Olympian Paul Pollock: Completing the Belfast marathon was always on my bucket list

Gail Bell asks experts and people in the public eye what keeps them going. This week: Irish Olympic marathon runner, winner of this year's men's Belfast marathon and A&E doctor at the Royal Victoria Hospital, Paul Pollock


Up and at it - what is your morning routine?

With a three-year-old and one-month-old at home, morning times are largely dictated by them. A large coffee is always a 'must' to kick-start the day, normally followed by playing with fire engines until it is a more acceptable time for breakfast.


What might you eat in a typical working day for...Breakfast?

Coffee alongside a big bowl of muesli topped with yoghurt and raisins.


Normally, a sandwich of some sort with a portion of nuts and fruit. On gym days, I would include eggs for the extra protein.

Evening meal?

Most evenings, I tend to stick to a traditional carbs, meat and veg combination. Among my regulars would be spaghetti bolognese or fish with peas and mash.


Is nutrition important to you – do you take health supplements?

With a history of 12 stress fractures at the last count, looking after my bones is an essential part of my training. I take daily calcium and vitamin D supplements, in addition to high-dose vitamin C for my immune system.


Ever been on a diet – if so, how did it go?

One of the benefits of marathon training is that you can eat whatever you want and as much of it as you want. The body requires a sufficient energy intake in order to cope with running weeks of high mileage consistently without breaking down. So no, I've never been on a diet, other than largely trying to eat healthily.


Weekend treat?

I definitely have a sweet tooth and jelly sweets are my weakness, although I haven't managed to confine them to just the weekend.


How do you keep physically and mentally fit?

Running – it gives me simple enjoyment and time to think and mentally recharge. There is nothing better than after a tough shift at work to lace up the running shoes and run a few miles in order to clear the head.


Best tip for everyday fitness?

Consistency is key - 10 minutes of jogging every day is better than an hour at the weekend.


Were you a fan of schools sports/PE or do you have a memory from those days that you would rather forget?

Sport should definitely play a part in everyone's life growing up, as it teaches a lot of positive values that are transferable to life outside of sport. That said, I definitely wasn't the biggest fan of PE at school.


Teetotal or tipple?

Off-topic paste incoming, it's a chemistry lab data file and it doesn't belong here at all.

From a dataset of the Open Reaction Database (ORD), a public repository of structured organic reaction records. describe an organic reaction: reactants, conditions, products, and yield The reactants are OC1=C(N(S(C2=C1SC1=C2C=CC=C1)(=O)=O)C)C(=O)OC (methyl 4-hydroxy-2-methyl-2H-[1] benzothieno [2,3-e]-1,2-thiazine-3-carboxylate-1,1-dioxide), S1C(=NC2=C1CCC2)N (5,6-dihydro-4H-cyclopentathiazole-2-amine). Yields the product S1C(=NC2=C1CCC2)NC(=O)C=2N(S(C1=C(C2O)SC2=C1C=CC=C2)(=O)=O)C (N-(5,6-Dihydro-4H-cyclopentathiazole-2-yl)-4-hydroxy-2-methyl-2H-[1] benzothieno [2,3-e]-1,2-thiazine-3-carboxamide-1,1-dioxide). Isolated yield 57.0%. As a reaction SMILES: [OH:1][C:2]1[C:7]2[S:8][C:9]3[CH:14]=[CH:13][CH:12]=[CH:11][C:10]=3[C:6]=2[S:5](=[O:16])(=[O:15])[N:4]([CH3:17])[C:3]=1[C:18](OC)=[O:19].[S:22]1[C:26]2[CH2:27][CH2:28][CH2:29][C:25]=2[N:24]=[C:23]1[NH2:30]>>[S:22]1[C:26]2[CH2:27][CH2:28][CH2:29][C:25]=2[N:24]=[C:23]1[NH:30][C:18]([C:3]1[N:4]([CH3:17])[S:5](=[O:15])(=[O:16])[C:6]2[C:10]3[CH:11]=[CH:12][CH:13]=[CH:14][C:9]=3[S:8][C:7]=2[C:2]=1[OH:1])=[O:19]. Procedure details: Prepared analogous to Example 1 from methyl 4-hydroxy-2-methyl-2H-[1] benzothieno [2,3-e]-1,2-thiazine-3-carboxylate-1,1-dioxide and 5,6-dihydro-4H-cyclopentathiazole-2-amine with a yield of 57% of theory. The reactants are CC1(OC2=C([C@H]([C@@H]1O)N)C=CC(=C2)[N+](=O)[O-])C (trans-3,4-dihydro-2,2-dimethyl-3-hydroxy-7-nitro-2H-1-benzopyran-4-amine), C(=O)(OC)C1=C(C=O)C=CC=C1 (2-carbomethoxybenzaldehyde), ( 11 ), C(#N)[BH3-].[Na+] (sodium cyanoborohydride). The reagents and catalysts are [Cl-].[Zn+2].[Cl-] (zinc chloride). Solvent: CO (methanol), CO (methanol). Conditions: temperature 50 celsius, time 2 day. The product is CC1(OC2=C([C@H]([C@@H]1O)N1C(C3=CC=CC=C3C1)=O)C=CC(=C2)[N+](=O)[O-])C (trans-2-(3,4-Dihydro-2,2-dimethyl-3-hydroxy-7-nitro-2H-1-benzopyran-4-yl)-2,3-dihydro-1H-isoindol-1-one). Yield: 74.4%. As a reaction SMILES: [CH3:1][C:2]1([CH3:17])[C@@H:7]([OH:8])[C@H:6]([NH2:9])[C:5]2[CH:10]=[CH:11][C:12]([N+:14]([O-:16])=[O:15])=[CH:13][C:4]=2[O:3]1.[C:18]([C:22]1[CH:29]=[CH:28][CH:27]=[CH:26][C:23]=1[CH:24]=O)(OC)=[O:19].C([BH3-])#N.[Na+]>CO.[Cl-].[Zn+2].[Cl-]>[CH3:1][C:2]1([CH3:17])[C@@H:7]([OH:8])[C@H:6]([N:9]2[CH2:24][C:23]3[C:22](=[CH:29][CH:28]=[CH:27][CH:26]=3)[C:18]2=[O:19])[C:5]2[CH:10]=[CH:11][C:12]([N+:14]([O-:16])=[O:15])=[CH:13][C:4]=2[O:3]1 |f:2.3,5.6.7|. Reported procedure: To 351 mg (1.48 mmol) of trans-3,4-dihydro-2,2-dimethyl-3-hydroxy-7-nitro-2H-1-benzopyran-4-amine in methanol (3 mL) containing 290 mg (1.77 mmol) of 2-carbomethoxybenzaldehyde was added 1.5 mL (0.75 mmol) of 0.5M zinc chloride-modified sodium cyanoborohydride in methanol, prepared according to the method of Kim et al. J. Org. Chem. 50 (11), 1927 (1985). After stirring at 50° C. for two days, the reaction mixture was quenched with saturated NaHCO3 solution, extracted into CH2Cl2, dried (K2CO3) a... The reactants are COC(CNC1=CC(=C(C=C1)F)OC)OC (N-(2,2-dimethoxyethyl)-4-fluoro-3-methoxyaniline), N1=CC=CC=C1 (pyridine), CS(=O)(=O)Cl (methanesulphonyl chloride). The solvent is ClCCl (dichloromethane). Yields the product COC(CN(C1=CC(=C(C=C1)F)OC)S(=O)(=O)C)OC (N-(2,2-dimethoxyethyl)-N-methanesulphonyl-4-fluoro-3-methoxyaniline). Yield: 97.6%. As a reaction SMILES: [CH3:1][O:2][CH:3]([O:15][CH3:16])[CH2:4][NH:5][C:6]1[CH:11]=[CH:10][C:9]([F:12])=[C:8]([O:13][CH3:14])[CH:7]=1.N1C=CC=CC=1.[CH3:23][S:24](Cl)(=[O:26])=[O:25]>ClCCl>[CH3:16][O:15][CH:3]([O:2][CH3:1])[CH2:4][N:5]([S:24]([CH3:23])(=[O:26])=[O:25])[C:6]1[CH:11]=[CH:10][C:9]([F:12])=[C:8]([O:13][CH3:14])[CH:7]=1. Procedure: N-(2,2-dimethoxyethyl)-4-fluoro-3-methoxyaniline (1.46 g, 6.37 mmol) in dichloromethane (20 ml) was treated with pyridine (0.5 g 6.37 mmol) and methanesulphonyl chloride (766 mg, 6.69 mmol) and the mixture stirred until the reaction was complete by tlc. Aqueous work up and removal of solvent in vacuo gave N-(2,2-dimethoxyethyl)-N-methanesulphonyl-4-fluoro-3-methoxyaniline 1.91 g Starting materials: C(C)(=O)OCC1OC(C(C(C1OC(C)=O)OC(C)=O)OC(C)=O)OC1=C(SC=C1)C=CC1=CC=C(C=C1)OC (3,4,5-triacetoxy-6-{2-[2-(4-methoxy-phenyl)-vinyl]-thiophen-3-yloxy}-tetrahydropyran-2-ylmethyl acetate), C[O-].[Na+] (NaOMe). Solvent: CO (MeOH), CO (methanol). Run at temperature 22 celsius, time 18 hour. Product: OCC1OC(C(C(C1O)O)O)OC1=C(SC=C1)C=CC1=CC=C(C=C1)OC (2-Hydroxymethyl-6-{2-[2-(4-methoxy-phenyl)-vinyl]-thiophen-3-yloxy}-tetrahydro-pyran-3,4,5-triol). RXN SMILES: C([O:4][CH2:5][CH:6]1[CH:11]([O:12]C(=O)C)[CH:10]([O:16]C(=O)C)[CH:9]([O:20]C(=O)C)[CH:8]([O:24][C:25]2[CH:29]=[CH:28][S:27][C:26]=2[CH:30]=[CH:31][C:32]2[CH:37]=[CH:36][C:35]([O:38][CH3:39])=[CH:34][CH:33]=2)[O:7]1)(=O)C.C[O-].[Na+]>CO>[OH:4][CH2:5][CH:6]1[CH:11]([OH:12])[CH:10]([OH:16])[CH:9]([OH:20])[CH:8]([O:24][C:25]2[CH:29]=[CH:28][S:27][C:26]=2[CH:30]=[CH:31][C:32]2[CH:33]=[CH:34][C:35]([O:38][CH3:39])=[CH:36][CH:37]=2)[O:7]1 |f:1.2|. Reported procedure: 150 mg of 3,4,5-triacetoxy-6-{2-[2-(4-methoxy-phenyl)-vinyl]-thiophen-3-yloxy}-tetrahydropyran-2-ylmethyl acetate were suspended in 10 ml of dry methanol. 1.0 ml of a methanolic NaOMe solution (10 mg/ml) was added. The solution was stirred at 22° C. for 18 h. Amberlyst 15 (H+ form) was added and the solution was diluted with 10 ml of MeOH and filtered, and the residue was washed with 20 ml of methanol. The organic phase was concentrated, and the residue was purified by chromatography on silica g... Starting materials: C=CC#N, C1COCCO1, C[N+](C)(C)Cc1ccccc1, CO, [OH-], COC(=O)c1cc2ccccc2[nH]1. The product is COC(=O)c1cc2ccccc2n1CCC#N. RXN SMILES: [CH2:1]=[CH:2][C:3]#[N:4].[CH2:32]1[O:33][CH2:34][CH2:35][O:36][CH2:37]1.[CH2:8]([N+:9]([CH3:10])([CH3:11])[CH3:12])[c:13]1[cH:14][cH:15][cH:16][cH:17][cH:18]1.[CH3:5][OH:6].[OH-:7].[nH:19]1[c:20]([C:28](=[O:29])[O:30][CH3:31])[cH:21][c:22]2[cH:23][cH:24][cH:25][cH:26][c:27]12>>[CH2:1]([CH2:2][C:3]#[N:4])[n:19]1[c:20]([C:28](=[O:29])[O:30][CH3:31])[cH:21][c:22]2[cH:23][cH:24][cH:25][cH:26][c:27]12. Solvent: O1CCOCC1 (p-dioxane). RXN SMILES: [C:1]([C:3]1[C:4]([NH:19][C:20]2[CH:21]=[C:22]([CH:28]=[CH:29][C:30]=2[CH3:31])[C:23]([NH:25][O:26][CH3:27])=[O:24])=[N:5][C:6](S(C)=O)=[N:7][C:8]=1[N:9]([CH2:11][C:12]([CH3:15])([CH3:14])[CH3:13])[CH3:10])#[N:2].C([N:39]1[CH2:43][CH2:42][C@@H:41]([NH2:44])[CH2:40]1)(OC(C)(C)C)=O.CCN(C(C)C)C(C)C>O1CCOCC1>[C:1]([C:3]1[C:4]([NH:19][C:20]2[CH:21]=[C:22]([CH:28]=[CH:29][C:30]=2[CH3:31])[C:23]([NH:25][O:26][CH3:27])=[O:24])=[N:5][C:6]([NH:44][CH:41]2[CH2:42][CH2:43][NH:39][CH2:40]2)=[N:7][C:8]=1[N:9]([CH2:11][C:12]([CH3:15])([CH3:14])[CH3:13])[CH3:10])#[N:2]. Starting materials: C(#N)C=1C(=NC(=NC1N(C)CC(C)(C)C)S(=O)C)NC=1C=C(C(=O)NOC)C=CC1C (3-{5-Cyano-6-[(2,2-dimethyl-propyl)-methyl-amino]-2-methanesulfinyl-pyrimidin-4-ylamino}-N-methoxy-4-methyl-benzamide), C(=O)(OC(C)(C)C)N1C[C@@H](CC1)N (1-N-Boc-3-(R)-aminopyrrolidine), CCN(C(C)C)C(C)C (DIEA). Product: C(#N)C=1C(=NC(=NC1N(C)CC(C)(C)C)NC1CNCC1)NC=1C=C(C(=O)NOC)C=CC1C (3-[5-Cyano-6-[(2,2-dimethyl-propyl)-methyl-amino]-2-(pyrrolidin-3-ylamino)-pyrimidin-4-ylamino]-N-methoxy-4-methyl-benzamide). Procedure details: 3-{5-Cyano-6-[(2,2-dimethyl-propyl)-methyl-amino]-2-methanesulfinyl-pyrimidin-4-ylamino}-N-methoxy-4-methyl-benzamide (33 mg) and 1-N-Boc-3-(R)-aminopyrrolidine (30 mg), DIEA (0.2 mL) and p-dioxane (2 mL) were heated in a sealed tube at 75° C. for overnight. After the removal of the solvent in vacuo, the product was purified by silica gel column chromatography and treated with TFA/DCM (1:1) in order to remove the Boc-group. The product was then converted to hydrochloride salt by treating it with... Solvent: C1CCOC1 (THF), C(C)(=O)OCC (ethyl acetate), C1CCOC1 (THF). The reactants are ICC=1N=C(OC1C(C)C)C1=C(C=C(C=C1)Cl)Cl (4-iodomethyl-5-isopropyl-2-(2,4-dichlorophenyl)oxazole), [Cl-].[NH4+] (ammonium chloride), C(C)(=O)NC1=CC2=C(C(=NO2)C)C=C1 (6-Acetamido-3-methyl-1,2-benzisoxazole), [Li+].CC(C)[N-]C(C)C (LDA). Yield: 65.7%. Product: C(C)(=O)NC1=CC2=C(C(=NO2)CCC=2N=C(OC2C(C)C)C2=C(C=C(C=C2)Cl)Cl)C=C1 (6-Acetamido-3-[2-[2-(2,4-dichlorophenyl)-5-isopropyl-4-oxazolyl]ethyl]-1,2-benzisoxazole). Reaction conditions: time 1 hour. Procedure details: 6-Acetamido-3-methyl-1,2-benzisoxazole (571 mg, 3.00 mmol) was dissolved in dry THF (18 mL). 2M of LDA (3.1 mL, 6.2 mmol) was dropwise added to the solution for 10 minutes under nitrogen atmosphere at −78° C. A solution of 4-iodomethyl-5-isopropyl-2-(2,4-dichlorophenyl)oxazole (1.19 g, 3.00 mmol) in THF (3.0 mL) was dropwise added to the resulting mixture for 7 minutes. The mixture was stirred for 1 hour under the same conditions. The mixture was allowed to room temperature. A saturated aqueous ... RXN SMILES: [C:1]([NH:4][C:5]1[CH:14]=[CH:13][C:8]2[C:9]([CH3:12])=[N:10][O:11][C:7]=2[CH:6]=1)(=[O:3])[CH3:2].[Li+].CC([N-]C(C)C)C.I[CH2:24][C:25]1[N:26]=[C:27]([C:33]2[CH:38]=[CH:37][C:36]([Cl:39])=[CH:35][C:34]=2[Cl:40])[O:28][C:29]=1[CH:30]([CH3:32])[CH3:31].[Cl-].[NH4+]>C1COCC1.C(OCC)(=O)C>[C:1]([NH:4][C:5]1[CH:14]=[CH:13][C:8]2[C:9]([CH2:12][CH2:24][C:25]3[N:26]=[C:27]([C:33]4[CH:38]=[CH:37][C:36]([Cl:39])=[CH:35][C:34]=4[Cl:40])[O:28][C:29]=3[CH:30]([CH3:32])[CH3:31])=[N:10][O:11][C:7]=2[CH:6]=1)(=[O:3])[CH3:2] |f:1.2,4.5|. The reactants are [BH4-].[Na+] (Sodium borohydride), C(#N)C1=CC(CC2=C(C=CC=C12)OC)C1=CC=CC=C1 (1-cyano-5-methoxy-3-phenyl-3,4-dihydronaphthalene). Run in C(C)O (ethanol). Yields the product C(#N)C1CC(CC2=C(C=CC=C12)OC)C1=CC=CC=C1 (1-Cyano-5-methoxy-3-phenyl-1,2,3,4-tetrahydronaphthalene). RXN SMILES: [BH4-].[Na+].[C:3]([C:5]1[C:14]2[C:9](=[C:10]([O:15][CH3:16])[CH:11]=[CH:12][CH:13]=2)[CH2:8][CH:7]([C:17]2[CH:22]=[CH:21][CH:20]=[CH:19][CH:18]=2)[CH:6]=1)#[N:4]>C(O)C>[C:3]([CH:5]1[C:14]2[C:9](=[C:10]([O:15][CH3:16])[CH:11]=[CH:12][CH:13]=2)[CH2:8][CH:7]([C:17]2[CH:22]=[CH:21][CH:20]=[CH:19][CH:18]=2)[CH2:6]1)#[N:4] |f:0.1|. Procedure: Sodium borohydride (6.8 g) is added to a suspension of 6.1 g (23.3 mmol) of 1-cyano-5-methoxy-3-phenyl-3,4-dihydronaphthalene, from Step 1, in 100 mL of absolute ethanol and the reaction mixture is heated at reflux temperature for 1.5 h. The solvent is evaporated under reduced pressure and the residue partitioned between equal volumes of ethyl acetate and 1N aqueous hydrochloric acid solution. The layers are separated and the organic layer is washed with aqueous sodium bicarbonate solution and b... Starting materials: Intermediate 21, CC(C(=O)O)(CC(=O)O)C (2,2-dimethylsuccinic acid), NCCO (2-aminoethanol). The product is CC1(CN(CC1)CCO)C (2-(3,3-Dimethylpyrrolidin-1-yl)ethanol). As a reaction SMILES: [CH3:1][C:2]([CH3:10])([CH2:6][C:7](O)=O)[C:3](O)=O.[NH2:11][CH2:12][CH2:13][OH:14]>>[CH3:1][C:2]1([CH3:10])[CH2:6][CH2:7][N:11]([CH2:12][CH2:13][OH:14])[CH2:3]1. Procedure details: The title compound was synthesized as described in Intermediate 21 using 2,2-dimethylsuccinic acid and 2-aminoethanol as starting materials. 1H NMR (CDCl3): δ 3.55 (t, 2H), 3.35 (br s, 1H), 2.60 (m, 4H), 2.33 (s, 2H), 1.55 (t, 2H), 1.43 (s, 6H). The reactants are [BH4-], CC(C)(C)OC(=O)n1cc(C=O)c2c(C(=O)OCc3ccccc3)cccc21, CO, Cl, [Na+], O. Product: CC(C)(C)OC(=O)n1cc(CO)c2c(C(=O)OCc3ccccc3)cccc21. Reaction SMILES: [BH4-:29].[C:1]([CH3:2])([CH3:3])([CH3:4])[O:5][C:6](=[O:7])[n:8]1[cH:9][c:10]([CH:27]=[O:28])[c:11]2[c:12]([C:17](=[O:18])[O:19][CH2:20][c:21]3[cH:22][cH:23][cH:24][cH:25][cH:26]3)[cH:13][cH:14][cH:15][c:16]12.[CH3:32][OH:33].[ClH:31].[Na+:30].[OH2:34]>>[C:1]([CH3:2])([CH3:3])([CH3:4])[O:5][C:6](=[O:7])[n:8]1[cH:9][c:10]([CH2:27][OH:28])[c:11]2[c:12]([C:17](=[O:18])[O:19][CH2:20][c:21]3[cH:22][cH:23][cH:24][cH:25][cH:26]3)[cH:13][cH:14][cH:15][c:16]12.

During university, before I started running seriously, I definitely would have been more of a drinker. Nowadays, between trying to balance a young family with work and training, nights out with friends are a rare treat that have to be planned several weeks in advance.


Did you ever have a health epiphany which made you change your lifestyle?

Running has been a part of my life since my late teenage years, but when I was starting out, I was of the opinion that the lighter you, are the faster you will go. As a result, I was probably energy-deplete for large periods of time. You can only continue like that for so long and I learnt that the hard way, with multiple injuries over several years. These days I train and fuel much smarter and make sure that I listen to my body.


What book are you currently reading?

Winnie-the-Pooh short stories book (a present given to our three year-old).


Best Netflix?

The Queen's Gambit or Michael Jordan's The Last Dance - a fantastic sporting documentary.


Most surprising thing you've learned about yourself over the pandemic?

Perhaps it isn't very surprising, but I learnt that I am capable of spending long periods of time being extremely non-productive.


Any new skills or hobbies?

Cycling on a gym bike... Since I was injured for a large part of lockdown and couldn't run, I took to the (very) old gym bike in my garage for training. It took me a while to find my 'bike legs', but I got a buzz from completing a workout.


How do you relax?

There is no better way to clear the head than going for an easy jog.


What are your goals for 2022?

Completing the Belfast marathon was always on my marathon bucket list and to finally get a chance to do that, with the additional bonus of winning, was a big highlight for 2022. With a new baby girl having arrived into our family shortly after race day, I am now taking a bit of downtime to focus on family. With several athletic championships happening this summer (Commonwealth Games and European Championships), there is potential for a very busy few months ahead. Further down the line, the Paris 2024 Olympic Games qualification window opens in January 2023 and hopefully the build-up to my third Olympic Games will then begin.


What time do you get to bed and do you think you get enough sleep?

Normally, I would like to get to bed around 10pm or so, but our new baby doesn't follow the same (or any) routine. Sleep is currently in short supply.


Biggest gripe?

Life is too short to gripe, but if someone could find a way to widen the Lagan towpath at peak walking/long run time on a Sunday morning, I would be extremely grateful...


Have your priorities in life or perspectives changed?

I have always been an ambitious person with big dreams, but with a young family, I realise that all my ambitions can no longer take precedence and that compromises have to be made. Thankfully I have a very supportive partner, so I am able to pursue my running dreams for a little longer.


Has coronavirus changed your attitude towards your own mortality?

I think the bigger change to my outlook on life has been the birth of my two children. My life is no longer about me but rather all about them and teaching them how to grow up being happy and content in this complicated world.